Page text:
How to Create a Splunk KV Store State Table or Lookup in 10 Simple Steps
As of Splunk 6.2, there is a Key-Value (KV) store baked into the Splunk Search Head. The Splunk KV store leverages MongoDB under the covers and among other things, can be leveraged for lookups and state tables. Better yet, unlike regular Splunk CSV lookups, you can actually update individual rows in the lookup without rebuilding the entire lookup – pretty cool! In this article, we will show you a quick way of how you can leverage the KV store as a lookup or state table. State tables are extremely useful from an operational or security perspective to keep track of the last time something occurred. For example, perhaps you want to keep track of user logins or authentications.
For this exercise, we are going to track the last time we saw each Windows Event ID in our Windows Event logs and update any rows in the lookup on a daily basis if a newer event has been detected. To do this, we are going to create a regular CSV lookup, then convert it to a KV store lookup – mainly because it is much simpler to do this and it can *mostly* be performed from the Splunk Search Head GUI.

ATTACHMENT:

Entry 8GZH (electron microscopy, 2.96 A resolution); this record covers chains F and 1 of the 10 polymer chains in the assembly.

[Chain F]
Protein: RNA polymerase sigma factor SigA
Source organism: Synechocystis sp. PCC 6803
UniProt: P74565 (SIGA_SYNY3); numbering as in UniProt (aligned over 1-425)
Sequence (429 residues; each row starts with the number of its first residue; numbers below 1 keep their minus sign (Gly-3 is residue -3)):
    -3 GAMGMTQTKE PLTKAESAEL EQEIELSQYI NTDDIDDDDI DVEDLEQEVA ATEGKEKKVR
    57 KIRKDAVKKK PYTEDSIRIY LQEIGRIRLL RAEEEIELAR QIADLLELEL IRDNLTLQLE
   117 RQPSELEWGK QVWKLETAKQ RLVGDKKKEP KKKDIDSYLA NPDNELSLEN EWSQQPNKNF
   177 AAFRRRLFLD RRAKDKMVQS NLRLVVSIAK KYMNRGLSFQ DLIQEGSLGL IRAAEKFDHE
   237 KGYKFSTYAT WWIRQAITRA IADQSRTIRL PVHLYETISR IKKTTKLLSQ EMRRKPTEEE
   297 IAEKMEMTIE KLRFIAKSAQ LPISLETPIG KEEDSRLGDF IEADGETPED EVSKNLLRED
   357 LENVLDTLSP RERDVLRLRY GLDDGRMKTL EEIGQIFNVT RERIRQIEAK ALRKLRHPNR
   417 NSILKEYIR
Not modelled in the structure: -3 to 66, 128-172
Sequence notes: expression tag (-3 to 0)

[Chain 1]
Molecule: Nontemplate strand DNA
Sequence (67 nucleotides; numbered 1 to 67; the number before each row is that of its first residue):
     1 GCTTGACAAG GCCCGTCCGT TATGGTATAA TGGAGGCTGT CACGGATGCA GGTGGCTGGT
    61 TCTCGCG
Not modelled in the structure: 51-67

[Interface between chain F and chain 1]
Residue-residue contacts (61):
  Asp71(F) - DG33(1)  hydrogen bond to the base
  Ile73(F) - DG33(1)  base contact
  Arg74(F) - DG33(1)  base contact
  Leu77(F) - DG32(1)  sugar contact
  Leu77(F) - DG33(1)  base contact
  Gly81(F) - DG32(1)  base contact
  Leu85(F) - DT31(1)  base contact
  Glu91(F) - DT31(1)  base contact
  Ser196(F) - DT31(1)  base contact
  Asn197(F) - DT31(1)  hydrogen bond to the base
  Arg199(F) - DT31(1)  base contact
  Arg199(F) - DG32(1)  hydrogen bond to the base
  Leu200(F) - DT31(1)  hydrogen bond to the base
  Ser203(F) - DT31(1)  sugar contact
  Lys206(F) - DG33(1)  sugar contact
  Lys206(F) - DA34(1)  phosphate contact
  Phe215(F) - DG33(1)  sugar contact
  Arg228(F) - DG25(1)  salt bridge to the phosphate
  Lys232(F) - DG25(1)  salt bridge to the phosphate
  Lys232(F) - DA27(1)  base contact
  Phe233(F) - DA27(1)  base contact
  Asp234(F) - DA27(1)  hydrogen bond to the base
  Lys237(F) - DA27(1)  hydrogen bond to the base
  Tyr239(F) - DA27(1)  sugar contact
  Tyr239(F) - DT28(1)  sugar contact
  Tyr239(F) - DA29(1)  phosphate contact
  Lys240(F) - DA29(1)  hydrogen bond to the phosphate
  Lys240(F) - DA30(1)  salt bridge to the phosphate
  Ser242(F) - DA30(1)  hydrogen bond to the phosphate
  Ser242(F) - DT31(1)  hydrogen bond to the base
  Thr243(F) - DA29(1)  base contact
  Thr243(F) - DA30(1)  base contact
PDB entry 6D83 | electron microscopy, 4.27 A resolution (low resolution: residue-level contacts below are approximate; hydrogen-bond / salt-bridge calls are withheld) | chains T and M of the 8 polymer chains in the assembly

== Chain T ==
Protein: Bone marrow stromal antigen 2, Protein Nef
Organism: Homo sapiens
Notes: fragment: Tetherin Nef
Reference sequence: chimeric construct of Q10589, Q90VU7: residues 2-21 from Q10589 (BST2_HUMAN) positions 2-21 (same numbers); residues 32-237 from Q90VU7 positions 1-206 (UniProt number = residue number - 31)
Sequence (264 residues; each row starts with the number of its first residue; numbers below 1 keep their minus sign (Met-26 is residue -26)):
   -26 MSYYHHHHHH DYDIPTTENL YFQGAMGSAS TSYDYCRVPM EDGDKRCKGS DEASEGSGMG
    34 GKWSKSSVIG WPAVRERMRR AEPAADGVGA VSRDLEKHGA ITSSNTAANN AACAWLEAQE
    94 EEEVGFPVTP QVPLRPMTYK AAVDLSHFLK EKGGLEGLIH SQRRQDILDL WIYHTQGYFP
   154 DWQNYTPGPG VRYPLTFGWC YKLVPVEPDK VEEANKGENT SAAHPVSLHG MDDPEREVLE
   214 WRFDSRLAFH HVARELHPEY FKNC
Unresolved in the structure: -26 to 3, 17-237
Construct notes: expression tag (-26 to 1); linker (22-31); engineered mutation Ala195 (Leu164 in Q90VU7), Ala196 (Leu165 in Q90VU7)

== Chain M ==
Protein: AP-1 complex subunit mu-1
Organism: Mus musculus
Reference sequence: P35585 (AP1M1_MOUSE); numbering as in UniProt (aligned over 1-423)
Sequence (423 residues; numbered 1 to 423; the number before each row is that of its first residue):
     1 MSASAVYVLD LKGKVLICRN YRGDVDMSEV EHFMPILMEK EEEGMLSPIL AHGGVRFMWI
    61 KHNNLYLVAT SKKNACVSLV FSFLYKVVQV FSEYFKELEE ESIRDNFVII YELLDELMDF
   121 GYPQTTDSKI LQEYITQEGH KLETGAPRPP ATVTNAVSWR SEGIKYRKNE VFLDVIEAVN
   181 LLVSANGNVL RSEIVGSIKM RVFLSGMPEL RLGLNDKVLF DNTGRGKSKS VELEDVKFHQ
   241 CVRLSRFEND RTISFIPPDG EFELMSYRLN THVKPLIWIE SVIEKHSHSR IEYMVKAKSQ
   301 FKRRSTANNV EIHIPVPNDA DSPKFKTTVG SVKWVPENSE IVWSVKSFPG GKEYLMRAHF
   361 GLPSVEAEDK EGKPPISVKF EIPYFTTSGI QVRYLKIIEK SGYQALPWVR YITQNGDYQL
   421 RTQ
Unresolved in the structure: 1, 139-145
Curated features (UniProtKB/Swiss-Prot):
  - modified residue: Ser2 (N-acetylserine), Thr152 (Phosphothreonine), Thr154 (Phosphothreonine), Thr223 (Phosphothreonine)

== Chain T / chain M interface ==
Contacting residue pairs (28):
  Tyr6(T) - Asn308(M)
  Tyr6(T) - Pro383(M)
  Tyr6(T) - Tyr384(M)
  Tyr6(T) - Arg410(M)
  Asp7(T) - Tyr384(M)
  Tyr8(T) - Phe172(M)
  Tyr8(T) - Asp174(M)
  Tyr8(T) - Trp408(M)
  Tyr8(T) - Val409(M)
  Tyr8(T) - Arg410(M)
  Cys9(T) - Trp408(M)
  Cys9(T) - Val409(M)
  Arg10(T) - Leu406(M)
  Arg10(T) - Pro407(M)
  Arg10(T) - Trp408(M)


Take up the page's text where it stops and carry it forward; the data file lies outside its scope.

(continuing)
1. The first step in the process is to think of a name for your lookup. In this case, we are going to use the lookup to track windows events, so we are going to call the lookup last_windows_events. In SPLUNK_HOME/etc/system/local (or similar) create a new conf file called collections.conf. Into this file enter the name of your lookup as follows:
Then save the file and restart Splunk. This is the only part of this exercise where you will be touching back-end conf files. Everything else can be done via the GUI.
2. Now we are going to create a regular lookup that counts Windows Events by event_id using a search like this:
index=main host=* host="DISCOVERED-INTELLIGENCE" sourcetype="WinEventLog*" earliest=-24h | stats latest(_time) as LastEvent by LogName EventCode Type | convert ctime(LastEvent) | eval LogName=lower(LogName) | eval Type=lower(Type) | outputlookup last_windows_events.csv
This search essentially creates our old-school regular CSV lookup and searches over the past 24hrs details every windows event code for the past 24hrs and the last time we last saw each event.
Note – there is currently an issue with case and KV Store lookups in Splunk – this is why we have converted the text fields to lowercase before writing to the lookup. I will remove this point, once the issue is remediated.